Lupins against hunger

Bread enriched with lupin flour left people feeling fuller than ordinary wheat bread, according to a recent report. This could be good news for people who would otherwise be taking anti-obesity pills, and even better news for Australia’s lupin farmers. That’s where the research was carried out. I didn’t know that lupin is already widely used in baked goods because it can replace (more expensive?) eggs and butter. Edible lupins are a common snack in Italy. They also periodically crop up as “neglected” species that could solve world hunger given half a chance. Whether this latest news will reinvigorate that effort is anybody’s guess.

Welsh wood promoted

From Wales, no less, that hotbed of biodiversity, comes a report on the use of wood to fuel power stations. Not exactly novel, the arguments are nevertheless entertaining.

“With a guaranteed outlet for the wood it makes sense to manage woodlands. If we take care when working the woodland it can also benefit biodiversity. By using a local product instead of imported oil we can support local businesses and use local labour.”

Get real, IK academics told

A meeting of Nigerian academics interested in traditional knowledge was told to be a bit more humble in the face of the “uneducated” people in whom such knowledge resides. Many of the papers at the meeting seem to have been concerned with putting traditional knowledge to work, for example to reduce imports of pharmaceuticals by replacing them with traditional medicinal plants. One wonders, though, about the knowledge levels — traditional or otherwise — of the speaker who apparently said:

“conventional drugs are chemicals and therefore toxic. They are costly, but natural products are environmentally friendly. Unlike chemicals, natural products promote biodiversity and conservation.”

Seems to me that a little more depth of understanding is needed on all sides. Sure, traditional knowledge can be useful. But it needs to be tempered with a bit of rational investigation.

Funding genebanks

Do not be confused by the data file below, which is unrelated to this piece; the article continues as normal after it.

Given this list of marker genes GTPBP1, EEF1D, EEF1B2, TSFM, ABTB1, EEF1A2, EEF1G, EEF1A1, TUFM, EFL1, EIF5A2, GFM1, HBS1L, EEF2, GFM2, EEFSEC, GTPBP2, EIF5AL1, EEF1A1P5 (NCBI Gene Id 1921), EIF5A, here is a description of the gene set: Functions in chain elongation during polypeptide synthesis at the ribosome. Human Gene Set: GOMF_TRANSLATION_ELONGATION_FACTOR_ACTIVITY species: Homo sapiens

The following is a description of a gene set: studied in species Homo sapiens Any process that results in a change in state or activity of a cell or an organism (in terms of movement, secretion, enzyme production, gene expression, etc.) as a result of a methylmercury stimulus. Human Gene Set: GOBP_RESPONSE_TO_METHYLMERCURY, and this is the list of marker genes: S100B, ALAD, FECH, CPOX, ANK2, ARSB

This piece about a genebank being established in New Zealand to conserve threatened wild native plants (to go along with an existing facility for crops) got me thinking about funding arrangements for genebanks. The funds for the new venture in NZ are coming from MWH New Zealand, a consultancy company which says it provides “smart engineering, environmental, management and technology solutions.” That is admirable (I don’t see Halliburton supporting ex situ conservation any time soon), but how unusual is it exactly? The FAO’s State of the World’s Plant Genetic Resources gives one sort of answer in Fig. 3.1 on page 84: 83% of the 6 million accessions conserved around the world are in national genebanks, 11% in the 12 CGIAR genebanks, and only 1.3% in private genebanks. Table 3.3 gives a total of over 1,300 genebanks worldwide. That makes the average size of a non-CGIAR collection about 3,000 accessions, which means there are maybe 20 or so private genebanks considered in the SOTWPGR statistics. But that probably means genebanks in the hands of the private sector, basically seed companies, not privately-funded national genebanks: over 75% of accessions in these private genebanks are advanced cultivars. I can’t find in the SOTWPGR a discussion of where the funds for national collections are coming from. Something like the Millennium Seed Bank in the UK receives a mixture of public and private support, for example, but I doubt the Gene Bank of Kenya, say, gets much private sector funding, though I could be wrong. About 11% of the 1,500 or so botanical gardens around the world are privately owned, and probably about half of these hold germplasm collections, giving maybe 70 or so privately owned botanic garden germplasm collections. Bottom line: examples of a private company – especially a private company which is not a seed company – supporting a national genebank are probably extremely rare around the world, and it will be interesting to see how the support MWH New Zealand is intending to provide will evolve in time. It is also worth noting that the Global Crop Diversity Trust, as a public-private partnership dedicated to the support of ex situ collection, will make drastic changes to this landscape.